Cultures, Migrations, Borders - MigBord2014

SCHOOL OF SOCIAL SCIENCES - Department of Social Anthropology and History
7 Jul 2014 to 19 Jul 2014




Jane Cowan holds a post as Professor of Social Anthropology at the University of Sussex, the Sussex Centre for Migration Research, the Centre for Gender Studies, and the Justice and Violence Research Centre. She received an MA (1982) and PhD (1988) in Sociocultural Anthropology and Ethnomusicology from Indiana University, Bloomington. She was Head of the Anthropology Department at the University of Sussex from 2002-2005. Among her current commitments, she co-convenes (with Imogen Taylor) the Sussex Women Professors Network, which they co-founded in 2008. Beyond Sussex, Jane is Associate Editor of the journal, Anthropological Theory, and serves as External Examiner for the University of Essex MA in Human Rights Theory and Practice. Jane is currently funded by the British Academy to undertake an anthropological and historical study of the Universal Periodic Review, a new (since 2006) human rights monitoring mechanism of the reformed Human Rights Council in Geneva. She has authored two books, Dance and the Body Politic in Northern Greece(Princeton, 1990) and Macedonia: The Politics of Identity and Difference(Pluto, 2000), and has co-edited (with M. Dembour and R.Wilson) Culture and Rights: Anthropological Perspectives(Cambridge, 2001). Her book-in-progress, Letters to the League of Nations, focuses on claims for rights and for Macedonian nationhood made on behalf of the so-called 'Bulgarian minorities' in Yugoslavia and Greece.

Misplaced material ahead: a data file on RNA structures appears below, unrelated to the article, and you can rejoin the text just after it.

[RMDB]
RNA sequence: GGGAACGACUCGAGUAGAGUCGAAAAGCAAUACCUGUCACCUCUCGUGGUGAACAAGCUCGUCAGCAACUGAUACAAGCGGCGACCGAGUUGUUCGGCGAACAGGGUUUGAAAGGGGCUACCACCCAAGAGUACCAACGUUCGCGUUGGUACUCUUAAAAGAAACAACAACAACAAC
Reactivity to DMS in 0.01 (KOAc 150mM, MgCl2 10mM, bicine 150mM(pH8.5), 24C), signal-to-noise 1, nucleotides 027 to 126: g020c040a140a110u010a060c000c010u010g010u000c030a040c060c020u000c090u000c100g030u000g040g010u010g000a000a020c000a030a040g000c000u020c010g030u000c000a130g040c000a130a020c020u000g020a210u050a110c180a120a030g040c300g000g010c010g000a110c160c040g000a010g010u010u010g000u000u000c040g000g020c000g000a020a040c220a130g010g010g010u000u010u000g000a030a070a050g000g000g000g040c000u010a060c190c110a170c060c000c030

Panagiota - Toulina Demeli studied law and is a lawyer. She completed her master studies: "Social Anthropology and History"  in the Department of Social Anthropology and History at the University of the Aegean and received her PhD from the same department. The title of her PhD thesis is "Mothers under confinement: Maternal Reflections in a Greek women's prison". She provided legal aid to the detainees  in Pagani's detention center, in Mytilene, working for the NGO Ecumenical Programme for Refugees and also in "Villa Azadi", the Reception Center for Unaccompanied Minors in Agiassos, in Mytilene. Since 2010 she has been working for the United Nations High Commissioner for Refugees - UNHCR.



(not participating at the 2014 Summer School)

Rozita Dimova is Senior Research Fellow in the Department for South Slavic Languages and Cultural Studies (Institute for Slavistics) at Humboldt University – Berlin, working on her habilitation project on borders in southeastern Europe. After receiving her PhD in Anthropology at Stanford University in 2004, Dimova was a postdoctoral research fellow at the Max Planck Institute for Social Anthropology in Halle (2004-2006). Her fields of specialization include materiality, aesthetics, space, and consumption, migration and transnational regimes of humanitarianism. A guest co-editor of the forthcoming issue of History and Anthropology (Winter 2012, vol. 23) entitled Contested Nation-building within the International ‘Order of Things’: Performance, Festivals and Legitimization in South-Eastern Europe, Dimova is currently completing a book manuscript on aesthetics and politics in the Balkans.



(not partcipating at the 2014 Summer School)